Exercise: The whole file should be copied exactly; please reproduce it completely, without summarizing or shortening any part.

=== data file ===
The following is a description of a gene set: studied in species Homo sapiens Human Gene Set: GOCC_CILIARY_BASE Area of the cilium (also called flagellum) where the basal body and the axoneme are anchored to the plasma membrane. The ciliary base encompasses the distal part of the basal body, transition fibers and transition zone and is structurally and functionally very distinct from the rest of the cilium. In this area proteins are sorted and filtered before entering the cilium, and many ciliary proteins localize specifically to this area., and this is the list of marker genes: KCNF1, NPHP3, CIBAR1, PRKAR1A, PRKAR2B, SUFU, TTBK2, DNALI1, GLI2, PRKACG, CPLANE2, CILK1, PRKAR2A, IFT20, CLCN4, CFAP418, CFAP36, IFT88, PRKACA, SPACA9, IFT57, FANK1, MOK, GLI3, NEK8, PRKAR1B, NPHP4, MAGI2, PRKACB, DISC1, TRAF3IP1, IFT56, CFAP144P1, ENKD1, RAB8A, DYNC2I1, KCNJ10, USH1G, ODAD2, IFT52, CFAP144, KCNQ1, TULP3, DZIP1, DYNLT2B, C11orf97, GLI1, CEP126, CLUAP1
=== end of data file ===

The following is a description of a gene set: studied in species Homo sapiens Human Gene Set: GOCC_CILIARY_BASE Area of the cilium (also called flagellum) where the basal body and the axoneme are anchored to the plasma membrane. The ciliary base encompasses the distal part of the basal body, transition fibers and transition zone and is structurally and functionally very distinct from the rest of the cilium. In this area proteins are sorted and filtered before entering the cilium, and many ciliary proteins localize specifically to this area., and this is the list of marker genes: KCNF1, NPHP3, CIBAR1, PRKAR1A, PRKAR2B, SUFU, TTBK2, DNALI1, GLI2, PRKACG, CPLANE2, CILK1, PRKAR2A, IFT20, CLCN4, CFAP418, CFAP36, IFT88, PRKACA, SPACA9, IFT57, FANK1, MOK, GLI3, NEK8, PRKAR1B, NPHP4, MAGI2, PRKACB, DISC1, TRAF3IP1, IFT56, CFAP144P1, ENKD1, RAB8A, DYNC2I1, KCNJ10, USH1G, ODAD2, IFT52, CFAP144, KCNQ1, TULP3, DZIP1, DYNLT2B, C11orf97, GLI1, CEP126, CLUAP1